But we keep making plans and taking baby steps to look forward to little things so we can enjoy what we are given. On Friday I asked again about the breathing… he had been wheezing and breathing hard for 2 days prior to chemo. But Vinny wasn’t breathing hard at the moment that the Oncologist listened to his lungs and chest. There is more blockage, of course, in the collapsed lung with the tumor, and breathing is more clear in the one lung… but nothing we could pinpoint Friday at clinic. 
On the way home from the hospital, we had our usual Sponge Bob Popsicle from Toys R Us (the only place that sells them), and when we got home, I called clinic for blood count results and found out that Vinny’s ANC was horrible, he is neutropenic and not allowed out in public, and can’t be with people until he repeats counts tomorrow. His hemoglobin was great (10.6) but platelets were 23. They transfuse at 20. They said to watch for bleeding, if any bleeding of the gums or nose, we would have to bring him in immediately. Bruising is bad and legs hurt. They were not sure if counts are climbing up again, or going down so we will go to Dr. Rickett’s office tomorrow for more counts and hope that platelets rise so we can skip a platelet transfusion.”
 
http://www.caringbridge.org/visit/vinnydigerolamo

If more people knew about Vinny– if more people knew the true, day-to-day stories of children fighting cancer, we would have an army of people supporting childhood cancer research. If people could feel a fraction of the suffering, cures would be right around the corner. I believe this with all of my heart… and so… I am grateful for everyone who takes the time to open their heart enough to take time to learn. With awareness, change will come. I wish we could rewind at the time when “the change” comes, so we could recapture the beautiful lives of the children we have lost to cancer.

I wish this could be true. Since this is a wish that cannot come true, my wish is to make a difference for the children who are now fighting. My wish is to make it so there will be a day– soon– where children will not have to fight. This is why I wished for a Make-A-Wish Hope Tour.

This brings me to another Hope Tour update and another huge thank you to Make-A-Wish AK/WA for our final Hope Tour stop in Washington. Mom and I arrived at Kennewick General Hospital on a Sunday morning. This was not a “scheduled stop,” but Amazing Meredith at Make-A-Wish arranged for this visit. When I walked in the doors of the hospital, it took a moment for what I was seeing and hearing to register. When I saw signs that read, “Welcome Melinda,” and heard the clapping, I realized the warmth and love and welcome was for me! In a billion years, I never, ever, would have expected anything like this! The warmth of the staff at Kennewick General Hospital heated up to a fire-y glow when I walked into their cafeteria and saw a beautiful and colorful cupcake welcome display.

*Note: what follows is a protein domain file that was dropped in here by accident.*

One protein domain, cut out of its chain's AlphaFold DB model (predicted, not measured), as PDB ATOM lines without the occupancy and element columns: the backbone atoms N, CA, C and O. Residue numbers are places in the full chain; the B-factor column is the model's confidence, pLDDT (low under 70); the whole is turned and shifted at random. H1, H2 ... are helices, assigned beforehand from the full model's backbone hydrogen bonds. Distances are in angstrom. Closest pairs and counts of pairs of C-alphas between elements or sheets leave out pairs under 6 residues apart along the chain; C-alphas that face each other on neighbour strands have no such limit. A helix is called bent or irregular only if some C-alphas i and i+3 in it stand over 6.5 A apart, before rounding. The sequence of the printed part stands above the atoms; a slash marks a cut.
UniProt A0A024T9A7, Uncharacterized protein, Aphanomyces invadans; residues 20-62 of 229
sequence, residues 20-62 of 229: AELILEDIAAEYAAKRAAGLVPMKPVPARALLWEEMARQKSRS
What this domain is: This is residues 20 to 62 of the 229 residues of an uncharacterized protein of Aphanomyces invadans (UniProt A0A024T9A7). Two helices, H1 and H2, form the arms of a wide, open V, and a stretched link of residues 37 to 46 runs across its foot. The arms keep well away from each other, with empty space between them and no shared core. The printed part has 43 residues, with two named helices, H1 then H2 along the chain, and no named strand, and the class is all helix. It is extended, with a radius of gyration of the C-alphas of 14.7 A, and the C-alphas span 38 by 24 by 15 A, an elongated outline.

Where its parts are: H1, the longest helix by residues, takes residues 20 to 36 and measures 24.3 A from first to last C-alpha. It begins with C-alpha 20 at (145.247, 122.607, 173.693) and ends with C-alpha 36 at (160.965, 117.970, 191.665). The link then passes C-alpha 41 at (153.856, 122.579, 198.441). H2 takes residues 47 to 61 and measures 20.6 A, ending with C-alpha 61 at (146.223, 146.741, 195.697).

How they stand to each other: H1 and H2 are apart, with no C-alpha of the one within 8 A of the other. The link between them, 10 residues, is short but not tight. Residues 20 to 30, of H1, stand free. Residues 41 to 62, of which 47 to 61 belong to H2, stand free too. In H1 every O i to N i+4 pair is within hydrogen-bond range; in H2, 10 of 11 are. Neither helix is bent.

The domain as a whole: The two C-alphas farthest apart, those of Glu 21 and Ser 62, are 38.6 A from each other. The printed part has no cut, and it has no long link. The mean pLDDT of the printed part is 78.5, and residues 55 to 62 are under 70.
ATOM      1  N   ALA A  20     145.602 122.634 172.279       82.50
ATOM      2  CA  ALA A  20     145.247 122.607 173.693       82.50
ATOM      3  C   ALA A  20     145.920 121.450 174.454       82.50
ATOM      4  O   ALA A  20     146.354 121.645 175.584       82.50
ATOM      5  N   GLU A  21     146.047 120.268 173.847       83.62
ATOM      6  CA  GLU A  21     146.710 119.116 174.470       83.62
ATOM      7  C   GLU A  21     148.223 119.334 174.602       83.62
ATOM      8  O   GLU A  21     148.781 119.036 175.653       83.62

Kennewick General Hospital Welcome

Kennewick General Hospital Cupcake Welcome

I had the opportunity to speak with their staff, eat cupcakes (yum– by the way,) give away books, and have interviews with a couple of news stations. I am always very, very grateful for the opportunity to raise awareness for childhood cancer in the news. The people of Kennewick, WA were wonderful for helping me do this! Thank you to Dan Thesman, KVEW (ABC) and to Jane Sander from KNDU/KNDO (NBC) for your support. 

I was able to visit with a couple of patients; I will always remember our conversations. My time with patients on my Hope Tour is the core of my wish. Wrapped tightly around that core is the desire to help raise awareness for childhood cancer. Thank you to Make-A-Wish and to everyone at Kennewick General Hospital for helping to make my wish come true!

I LOVED meeting everyone at Kennewick General Hospital– Trish– and Jane in the background

Thank you to Lisa Teske and to Nicole for all you did to make my visit to Kennewick General Hospital such an enjoyable and meaningful time!

KVEW TV Kennewick, WA 7/1/2012

http://www.kvewtv.com/article/2012/jul/01/kgh-helps-make-wish-patients-dream-come-true/

Kennewick, WA 7/1/2012

http://www.kndu.com/story/18928222/cancer-survivor-author-visits-kennewick-general-hospital

Kennewick, WA Tri-City Herald 7/1/2012

Tacoma The Tribune News 7/1/2012

http://www.thenewstribune.com/2012/07/01/2201700/make-a-wish-recipient-visits-young.html

When Mom and I left Kennewick, we left filled with all the love that the staff had given us. I left with a new, special knowledge from the patients I had the blessing of meeting. We left with anticipation that the journey ahead would bring new hope. We surely left Washington ready to share the hope in our hearts. When we plopped down on “our” beds that night, we found ourselves in the state of Idaho…

Idaho!

Hope Tour Video Day 15

http://www.youtube.com/watch?v=2hgRg2k0kX0